Sure it makes me cringe when I see how much money there is for certain projects and how little there is for what could be considered objectively more important priorities at home or abroad – clean water, prevention of certain easily preventable diseases affecting millions of people, better healthcare to avoid maternal death in child birth or infant mortality, etc.

I would only request one thing of CRA – if you ever do change the rules – please allow charities to operate under the old rules if they so wish.  No matter how much complaining there is now, when there are changes there will be more complaints about the new rules.  You will have legal commentators from a couple of the big law firms commenting on how bad the new rules are for x, y, and z reasons because CRA was not smart enough to understand the wonderful proposal that that lawyer had made.  Please just leave the option for charities who are currently complying, or who only later see the light, to use the current rules.

If I were to have a dollar for every executive director or senior officer of an international charity who insists that their charity is fully compliant with respect to all CRA requirements for charities operating abroad, but who has not read RC4106 which is the main CRA document on the subject, and does not understand its content, well I could not go to an all-inclusive trip to Mexico but I could certainly take a few friends to Ethiopia House on Irwin St. (my favourite restaurant).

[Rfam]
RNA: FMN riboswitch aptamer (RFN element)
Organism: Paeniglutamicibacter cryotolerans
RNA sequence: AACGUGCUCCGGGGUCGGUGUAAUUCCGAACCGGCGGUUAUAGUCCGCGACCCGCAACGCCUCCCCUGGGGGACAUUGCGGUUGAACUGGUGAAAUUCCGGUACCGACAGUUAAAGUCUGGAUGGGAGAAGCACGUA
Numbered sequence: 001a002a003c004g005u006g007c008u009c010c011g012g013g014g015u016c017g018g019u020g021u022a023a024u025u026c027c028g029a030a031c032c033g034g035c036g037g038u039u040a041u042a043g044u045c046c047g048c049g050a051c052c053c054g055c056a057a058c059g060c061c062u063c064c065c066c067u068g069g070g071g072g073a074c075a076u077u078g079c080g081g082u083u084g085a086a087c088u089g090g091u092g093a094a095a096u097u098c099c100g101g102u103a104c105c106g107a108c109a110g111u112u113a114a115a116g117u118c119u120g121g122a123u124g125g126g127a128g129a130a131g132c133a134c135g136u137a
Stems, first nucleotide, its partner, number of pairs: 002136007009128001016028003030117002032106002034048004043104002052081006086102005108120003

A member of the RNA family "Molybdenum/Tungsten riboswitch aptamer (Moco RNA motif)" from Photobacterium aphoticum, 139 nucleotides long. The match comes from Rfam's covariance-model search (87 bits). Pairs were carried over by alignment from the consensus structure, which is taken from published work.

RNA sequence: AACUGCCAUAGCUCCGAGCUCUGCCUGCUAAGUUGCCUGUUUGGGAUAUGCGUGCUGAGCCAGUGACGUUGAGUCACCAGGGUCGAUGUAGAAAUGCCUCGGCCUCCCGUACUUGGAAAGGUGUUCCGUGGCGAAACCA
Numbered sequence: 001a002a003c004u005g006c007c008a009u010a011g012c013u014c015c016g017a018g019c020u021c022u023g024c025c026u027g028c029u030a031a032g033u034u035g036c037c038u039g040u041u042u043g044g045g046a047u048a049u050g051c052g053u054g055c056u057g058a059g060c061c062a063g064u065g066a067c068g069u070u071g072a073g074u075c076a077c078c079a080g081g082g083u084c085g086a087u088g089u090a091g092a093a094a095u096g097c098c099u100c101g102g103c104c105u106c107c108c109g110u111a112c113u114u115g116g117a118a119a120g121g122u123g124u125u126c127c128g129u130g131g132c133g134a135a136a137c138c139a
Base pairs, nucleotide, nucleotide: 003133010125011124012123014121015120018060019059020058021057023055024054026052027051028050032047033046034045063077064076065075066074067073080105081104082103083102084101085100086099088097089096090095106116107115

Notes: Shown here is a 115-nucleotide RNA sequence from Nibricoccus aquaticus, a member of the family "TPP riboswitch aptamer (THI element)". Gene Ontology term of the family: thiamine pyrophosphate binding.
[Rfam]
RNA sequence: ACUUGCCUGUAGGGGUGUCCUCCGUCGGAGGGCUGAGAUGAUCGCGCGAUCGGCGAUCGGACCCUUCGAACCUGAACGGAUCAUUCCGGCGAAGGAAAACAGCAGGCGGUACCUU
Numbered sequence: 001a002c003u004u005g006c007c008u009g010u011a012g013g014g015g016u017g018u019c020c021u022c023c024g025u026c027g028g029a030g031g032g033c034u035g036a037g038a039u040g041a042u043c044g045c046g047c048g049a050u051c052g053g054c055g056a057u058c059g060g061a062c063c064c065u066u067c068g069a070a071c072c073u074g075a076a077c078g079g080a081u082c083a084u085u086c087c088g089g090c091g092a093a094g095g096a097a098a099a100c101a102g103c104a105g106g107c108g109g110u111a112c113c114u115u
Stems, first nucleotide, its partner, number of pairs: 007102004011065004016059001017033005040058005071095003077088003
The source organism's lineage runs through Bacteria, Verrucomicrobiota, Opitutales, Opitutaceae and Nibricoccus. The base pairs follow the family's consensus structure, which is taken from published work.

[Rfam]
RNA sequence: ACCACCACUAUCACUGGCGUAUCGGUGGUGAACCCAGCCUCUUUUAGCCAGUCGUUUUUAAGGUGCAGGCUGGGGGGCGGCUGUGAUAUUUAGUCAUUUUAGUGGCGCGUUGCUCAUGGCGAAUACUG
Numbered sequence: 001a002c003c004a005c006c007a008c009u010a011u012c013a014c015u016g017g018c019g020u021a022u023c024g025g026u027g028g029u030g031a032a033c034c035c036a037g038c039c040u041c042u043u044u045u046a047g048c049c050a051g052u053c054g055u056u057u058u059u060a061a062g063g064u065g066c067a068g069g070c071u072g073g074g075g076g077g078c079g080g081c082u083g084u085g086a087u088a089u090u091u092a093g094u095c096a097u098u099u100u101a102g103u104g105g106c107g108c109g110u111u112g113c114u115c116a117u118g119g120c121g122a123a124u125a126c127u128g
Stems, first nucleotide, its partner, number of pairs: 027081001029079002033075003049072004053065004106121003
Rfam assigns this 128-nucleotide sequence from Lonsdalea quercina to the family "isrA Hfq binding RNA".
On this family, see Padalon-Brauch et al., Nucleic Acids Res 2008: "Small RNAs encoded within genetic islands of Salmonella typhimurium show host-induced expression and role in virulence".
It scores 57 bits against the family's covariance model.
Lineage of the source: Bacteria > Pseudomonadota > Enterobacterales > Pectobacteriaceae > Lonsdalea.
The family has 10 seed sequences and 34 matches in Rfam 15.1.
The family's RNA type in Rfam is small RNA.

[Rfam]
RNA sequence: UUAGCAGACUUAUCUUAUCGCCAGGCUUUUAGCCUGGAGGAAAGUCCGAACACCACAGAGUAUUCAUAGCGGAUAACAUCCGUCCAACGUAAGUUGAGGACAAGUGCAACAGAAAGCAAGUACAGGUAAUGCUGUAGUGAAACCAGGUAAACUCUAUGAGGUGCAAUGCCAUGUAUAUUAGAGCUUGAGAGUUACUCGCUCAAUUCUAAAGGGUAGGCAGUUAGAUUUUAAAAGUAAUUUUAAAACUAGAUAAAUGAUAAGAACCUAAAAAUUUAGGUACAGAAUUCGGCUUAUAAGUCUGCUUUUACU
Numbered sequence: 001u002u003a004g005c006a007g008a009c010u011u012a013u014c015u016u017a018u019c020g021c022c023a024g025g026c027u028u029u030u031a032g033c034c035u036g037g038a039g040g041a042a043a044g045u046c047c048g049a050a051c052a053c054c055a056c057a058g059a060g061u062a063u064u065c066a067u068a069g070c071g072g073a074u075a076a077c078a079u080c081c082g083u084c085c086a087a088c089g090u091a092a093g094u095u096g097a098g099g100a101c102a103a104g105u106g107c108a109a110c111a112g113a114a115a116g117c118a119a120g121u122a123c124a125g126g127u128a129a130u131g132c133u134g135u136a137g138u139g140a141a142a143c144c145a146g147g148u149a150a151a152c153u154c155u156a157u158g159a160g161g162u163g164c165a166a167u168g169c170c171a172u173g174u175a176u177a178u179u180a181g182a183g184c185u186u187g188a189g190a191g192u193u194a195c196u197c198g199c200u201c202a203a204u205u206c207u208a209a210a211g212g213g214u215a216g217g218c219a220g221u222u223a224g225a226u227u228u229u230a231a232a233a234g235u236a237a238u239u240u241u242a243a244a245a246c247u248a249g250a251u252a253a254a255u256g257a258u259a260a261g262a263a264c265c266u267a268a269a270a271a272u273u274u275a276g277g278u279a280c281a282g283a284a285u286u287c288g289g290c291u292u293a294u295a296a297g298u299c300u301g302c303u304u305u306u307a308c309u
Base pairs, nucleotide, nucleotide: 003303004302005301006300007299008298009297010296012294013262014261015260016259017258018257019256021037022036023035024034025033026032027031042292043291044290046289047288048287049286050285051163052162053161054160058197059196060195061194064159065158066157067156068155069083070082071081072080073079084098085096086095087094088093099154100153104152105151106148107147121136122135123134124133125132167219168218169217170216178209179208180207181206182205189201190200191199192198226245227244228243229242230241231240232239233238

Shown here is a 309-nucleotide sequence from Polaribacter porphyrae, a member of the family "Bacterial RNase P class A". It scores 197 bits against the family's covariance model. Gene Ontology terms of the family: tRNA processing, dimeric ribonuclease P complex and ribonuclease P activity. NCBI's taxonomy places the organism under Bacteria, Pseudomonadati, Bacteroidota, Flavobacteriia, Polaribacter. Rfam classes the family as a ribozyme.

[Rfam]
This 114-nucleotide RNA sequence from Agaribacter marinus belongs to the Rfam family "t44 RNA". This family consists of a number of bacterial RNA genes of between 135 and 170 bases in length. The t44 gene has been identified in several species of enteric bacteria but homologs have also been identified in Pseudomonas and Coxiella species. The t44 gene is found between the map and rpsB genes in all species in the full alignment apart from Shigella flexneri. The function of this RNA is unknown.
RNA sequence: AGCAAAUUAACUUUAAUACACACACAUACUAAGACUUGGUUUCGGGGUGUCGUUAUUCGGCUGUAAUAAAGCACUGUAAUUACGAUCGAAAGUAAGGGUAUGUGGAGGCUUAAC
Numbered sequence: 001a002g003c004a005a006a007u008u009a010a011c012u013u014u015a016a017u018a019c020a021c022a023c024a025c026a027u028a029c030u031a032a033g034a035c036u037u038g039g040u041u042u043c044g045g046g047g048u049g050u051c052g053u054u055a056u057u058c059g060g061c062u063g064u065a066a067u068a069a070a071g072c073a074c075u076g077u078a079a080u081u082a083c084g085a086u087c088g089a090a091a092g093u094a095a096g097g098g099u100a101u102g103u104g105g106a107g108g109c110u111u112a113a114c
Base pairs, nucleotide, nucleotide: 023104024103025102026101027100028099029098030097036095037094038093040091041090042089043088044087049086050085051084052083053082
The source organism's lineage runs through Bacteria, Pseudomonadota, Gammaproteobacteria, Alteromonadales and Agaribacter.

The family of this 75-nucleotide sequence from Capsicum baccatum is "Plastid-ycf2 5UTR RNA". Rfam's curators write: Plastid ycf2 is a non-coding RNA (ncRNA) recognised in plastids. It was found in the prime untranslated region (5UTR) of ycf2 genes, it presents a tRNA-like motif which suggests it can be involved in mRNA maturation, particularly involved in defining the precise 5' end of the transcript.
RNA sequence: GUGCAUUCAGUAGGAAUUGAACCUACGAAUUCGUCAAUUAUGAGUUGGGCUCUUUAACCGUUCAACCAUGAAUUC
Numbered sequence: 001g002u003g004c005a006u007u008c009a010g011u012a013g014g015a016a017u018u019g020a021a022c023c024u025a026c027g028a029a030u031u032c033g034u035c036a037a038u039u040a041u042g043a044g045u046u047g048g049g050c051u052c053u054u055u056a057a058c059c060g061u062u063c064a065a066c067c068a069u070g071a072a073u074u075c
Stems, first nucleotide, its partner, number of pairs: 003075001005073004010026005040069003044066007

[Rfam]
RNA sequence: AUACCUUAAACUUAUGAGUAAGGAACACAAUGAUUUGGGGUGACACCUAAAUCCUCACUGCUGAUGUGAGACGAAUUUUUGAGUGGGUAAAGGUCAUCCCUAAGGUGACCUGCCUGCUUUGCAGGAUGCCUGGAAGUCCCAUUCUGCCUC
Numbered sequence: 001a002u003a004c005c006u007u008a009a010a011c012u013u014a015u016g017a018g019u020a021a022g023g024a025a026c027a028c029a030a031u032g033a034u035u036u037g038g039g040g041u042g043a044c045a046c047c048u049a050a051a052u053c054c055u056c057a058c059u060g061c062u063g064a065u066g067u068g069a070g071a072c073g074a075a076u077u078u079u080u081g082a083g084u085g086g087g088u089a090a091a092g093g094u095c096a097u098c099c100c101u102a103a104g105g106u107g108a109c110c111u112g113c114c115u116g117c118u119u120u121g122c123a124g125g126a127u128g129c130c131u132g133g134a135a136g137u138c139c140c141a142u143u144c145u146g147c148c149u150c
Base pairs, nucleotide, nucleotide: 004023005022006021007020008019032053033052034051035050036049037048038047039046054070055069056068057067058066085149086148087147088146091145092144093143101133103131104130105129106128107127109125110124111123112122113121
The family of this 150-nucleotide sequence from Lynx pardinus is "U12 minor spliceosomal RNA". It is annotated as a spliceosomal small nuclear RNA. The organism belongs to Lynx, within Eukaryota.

The world has become more complicated because of terrorism, money laundering, fraud, a desire to prevent corruption and bribery, sensitivity to human rights concerns, etc.  It is cliché to say that major donors are no longer just writing out cheques and feeling a nice fuzzy feeling that their money will save millions of lives.  Increasingly they are not only looking for accountability but also that the results are measurable and the programs are effective.  (That is asking a lot more than what CRA requires and I don’t see any reference to measurement and effectiveness in RC4106).

Instead of mourning the “liberties” that US charities enjoy, although less and less every year, we should focus on achieving more than the minimum requirements of CRA.  Also I would point out that although many charities in other countries operate according to the legal minimums, in the US, for example increasingly US charities are operating at higher standards than legally required.  Why would they do that?  Well for one thing it is cold comfort when your funds end up being wasted, or worse, in the hands of terrorists who kill Americans, to say that you have a legal opinion from a lawyer that all we had to do was x, y and z.  Secondly, the goodwill of charities is so important, the competition so intense between charities, that they cannot afford to have a scandal which could cost millions or tens of millions of dollars. Thirdly, thankfully the average person working at a charity is intensely committed to fulfilling their mission and they realize that taking legal shortcuts, utilizing loopholes or listening to that gold medalist lawyer who knows more than CRA and the Supreme Court of Canada, might not be in the best interest of the charity. 

As well, those commentators who hold up the US as a model tend to ignore some of the significant restrictions on activities that the US imposes on certain countries, eg. Cuba, which we do not have here in Canada. 

I guess for some the grass is always greener on the other side of the border.